Wednesday, November 16, 2005

Blueprint's Funding Requirements

Today, November 16 2005, it was announced that BIND curation activities have ceased, due to lack of public funding for the ongoing effort for the Blueprint Initiative in both Canada and Singapore. While it is difficult to provide public databases of the caliber of BIND without continued funding, I remain committed to public good research, open source software development and free data deposition, as do many others.

The problem now is, can it be resurrected? I will consider options made available, but no options are available on the public funding front at the moment. By the time funding becomes available, the software development team responsible for managing 3.5 million lines of source code will be all off to other jobs, and it may be impossible to return the operation to service if that happens. Several decades of person-years of experience that was accumulated in running this project will have toppled like a house of cards.

It seems like policy exists for providing open access to research data, and that policy should cover operations like Blueprint and BIND. On 30 January 2004 the Government of Canada, by Ministerial consent, adopted the OECD Declaration on Access to Research Data from Public Funding as policy. It is my hope that a long-term funding vehicle for sustainable database operations will result from the eventual deployment of this policy, and that Blueprint may apply for further funding through such a new funding vehicle.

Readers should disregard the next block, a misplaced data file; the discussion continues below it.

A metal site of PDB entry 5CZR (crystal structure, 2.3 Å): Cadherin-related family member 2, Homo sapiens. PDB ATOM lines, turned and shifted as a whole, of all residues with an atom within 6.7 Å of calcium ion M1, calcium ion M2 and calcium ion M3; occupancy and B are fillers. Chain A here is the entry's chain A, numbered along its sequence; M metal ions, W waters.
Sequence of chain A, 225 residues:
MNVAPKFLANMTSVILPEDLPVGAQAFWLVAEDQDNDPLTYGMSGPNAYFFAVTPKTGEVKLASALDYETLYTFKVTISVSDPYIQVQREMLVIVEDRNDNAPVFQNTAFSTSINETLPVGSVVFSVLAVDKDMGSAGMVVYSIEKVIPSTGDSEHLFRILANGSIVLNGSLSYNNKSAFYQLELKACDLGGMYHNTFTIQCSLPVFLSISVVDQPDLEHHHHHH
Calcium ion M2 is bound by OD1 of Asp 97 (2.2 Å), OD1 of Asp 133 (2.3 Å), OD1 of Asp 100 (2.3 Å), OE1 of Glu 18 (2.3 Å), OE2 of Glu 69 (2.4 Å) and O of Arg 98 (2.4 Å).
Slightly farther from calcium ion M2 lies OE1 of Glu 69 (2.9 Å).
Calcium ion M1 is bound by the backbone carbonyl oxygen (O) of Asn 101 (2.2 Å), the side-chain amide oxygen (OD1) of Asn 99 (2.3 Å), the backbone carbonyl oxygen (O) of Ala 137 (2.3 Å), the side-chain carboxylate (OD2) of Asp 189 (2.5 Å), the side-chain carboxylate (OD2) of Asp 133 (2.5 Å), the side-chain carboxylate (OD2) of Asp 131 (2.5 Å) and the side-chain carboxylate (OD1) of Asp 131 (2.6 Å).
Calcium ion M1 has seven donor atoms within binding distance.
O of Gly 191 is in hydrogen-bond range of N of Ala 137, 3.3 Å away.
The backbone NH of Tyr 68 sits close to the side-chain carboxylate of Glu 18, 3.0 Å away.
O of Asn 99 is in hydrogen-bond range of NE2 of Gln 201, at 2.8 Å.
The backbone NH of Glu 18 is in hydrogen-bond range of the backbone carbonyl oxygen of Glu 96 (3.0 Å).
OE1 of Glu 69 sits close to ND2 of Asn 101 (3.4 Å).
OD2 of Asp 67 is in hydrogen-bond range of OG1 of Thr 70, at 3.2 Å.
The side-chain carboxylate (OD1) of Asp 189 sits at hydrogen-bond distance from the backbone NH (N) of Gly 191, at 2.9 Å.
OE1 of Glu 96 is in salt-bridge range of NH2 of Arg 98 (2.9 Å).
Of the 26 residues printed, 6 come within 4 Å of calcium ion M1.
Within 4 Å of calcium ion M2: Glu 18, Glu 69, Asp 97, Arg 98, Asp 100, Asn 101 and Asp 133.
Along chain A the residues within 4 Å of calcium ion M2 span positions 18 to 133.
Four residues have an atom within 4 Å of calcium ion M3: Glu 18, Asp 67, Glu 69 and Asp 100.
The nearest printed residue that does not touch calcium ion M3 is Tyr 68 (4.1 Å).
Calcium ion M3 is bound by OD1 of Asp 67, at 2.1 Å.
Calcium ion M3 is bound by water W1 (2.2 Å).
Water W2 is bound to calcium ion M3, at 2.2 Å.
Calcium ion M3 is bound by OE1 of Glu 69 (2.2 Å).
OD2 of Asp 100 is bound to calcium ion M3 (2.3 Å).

I am not eager to re-apply for unsustainable funding, or further short-term financing for this resource. Its value, audience, and success have already been demonstrated and peer-reviewed. We are well-past proof of concept, having been peer-review funded to scale up from the original draft database architecture in 1999. None of our copycat competitors have come close to achieving what we have, in either the public or commercial sector, in providing first-rate data and database services of use to life-scientists.

To rebuild and then sustain Blueprint's database maintenance and curation operations, Blueprint will require a mix of co-funding and non-co-funding.

Co-funding schemes for funding scientific research have been criticized by a large number of Canadian scientists. I have not been among those making this criticism, for without co-funding schemes such as those of the Canadian Foundation for Innovation and later Genome Canada, it would have been impossible to bring you the accumulated infrastructure and knowledge behind Blueprint's databases and web services. Yet those same schemes have imperiled our service by not contemplating a measure of sustainability.

Co-funding schemes will remain important for federal and provincial investments in science, but the right balance is required for the benefit of all Canadian scientists. In addition, co-funding schemes must be able to break through the economic barriers between nations and be counted for international scientific projects, just as films and television productions are already co-funded jointly by partner nations.

It is up to funding agencies and governments to find the formula to fund this project. Fiscal surpluses in Canada are evident and we are not victim to austerity measures. I have done all that I can to fulfill my side of the commitment to providing open access to BIND.

I have already started up a spin-off company - Unleashed Informatics that has been making a highly affordable, auto-updated, commercial version of the SeqHound server. I am considering moving BIND into a commercial vehicle to preserve it, just as SwissProt did in 1996, but with the hope that a public-funded operation for Blueprint may return.

Keep watching this space.

Thanks for your ongoing support,
Christopher Hogue -